Walking a tightrope
Concerning the news report, “Thapa says EPA has no right to rule” (THT, July 11), who is Surya Bahadur Thapa to judge who should rule the country and who should not? People will decide that in the upcoming CA polls. As of now, the eight-party alliance (EPA) has far more legitimacy than Thapa’s Rastriya Jana Shakti Party to speak and act on behalf of the people. Thapa senses that his party will not be accepted by the people, so he and other former
Panchayat stalwarts are out to sabotage the elections. If they had their way, they would
give continuity to monarchy.
The road to the CA polls will be paved with huge obstacles. There are many who want the polls to be postponed once again. Therefore, the EPA government will have to exercise utmost vigilance and maintain their unity at all cost. It is also important that the polls are free and fair. The EPA will be walking a tightrope during the transition to the CA polls. The future of the alliance is closely linked with the future of the country.
Dhruva Mudbari, via e-mail
We the families of ex-British Gurkhas welcome the “review” ordered by the new British Prime Minister, Gordon Brown, and appreciate the support of British and Nepali citizens alike in this regard. We are on the verge of winning the battle against discrimination and arbitrariness against ex-British Gurkhas. As Sandesh Samden remarked in his letter, “Better late than never” (THT, July 1), the issue is “a question of honour for the ex-Gurkhas as well as all Nepalis”. The issue concerns all Nepalis, not just ex-Gurkha servicemen.
Binu Gurung, via e-mail
All the political parties are blaming the Nepali Congress for prolonging the life of monarchy. But if the monarchy is thrown out now, what purpose will the November 22 elections serve? The primary goal of the interim government is to hold the CA polls on the fixed date. Instead of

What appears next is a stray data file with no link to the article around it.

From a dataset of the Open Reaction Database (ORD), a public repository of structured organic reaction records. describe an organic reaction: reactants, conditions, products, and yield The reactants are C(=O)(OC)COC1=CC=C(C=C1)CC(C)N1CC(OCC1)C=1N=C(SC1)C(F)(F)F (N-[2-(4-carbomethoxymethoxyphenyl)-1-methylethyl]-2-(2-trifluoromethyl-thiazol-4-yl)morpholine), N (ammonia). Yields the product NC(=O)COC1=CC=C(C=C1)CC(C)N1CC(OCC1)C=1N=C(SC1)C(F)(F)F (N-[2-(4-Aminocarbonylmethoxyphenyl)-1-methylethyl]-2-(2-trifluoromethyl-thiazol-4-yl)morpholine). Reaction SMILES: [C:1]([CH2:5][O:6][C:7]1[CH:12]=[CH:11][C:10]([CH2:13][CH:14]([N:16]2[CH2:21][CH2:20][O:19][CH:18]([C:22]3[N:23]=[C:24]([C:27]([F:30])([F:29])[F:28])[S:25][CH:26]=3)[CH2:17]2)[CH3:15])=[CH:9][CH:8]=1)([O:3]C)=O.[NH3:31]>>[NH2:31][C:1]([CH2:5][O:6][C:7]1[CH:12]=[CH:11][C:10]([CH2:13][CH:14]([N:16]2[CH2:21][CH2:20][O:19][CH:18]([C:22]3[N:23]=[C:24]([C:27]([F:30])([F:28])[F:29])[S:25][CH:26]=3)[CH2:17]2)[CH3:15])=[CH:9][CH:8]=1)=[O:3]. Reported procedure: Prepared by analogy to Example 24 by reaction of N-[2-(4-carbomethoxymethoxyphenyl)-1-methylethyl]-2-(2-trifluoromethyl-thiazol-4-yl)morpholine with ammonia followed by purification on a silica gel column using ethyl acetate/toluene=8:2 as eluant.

clamouring for a republic, all the parties should focus their attention on the CA elections.
Dwaipayan Regmi, Biratnagar
The Interim Government’s policies and programmes for the upcoming fiscal year outline the same old promises of removing corruption and providing good governance. But PM Girija Prasad Koirala’s poor performance on both fronts in the past and his indifference to the failure of his ministers to declare property details do not make the above-mentioned
commitments convincing. The interim legislature should also take the blame for its failure to end a state of impunity in the country.
Ramesh B Shrestha, Lalitpur
As soon as the SLC results are published, colourful advertisements of Plus-Two schools fill pages of national magazines and newspapers. Many of these colleges claim to be among the best educational institutions in the country. But the students get confused in the process. It would greatly help the students if the authorities concerned ranked colleges according to their academic excellence.
Shiva Neupane, via e-mail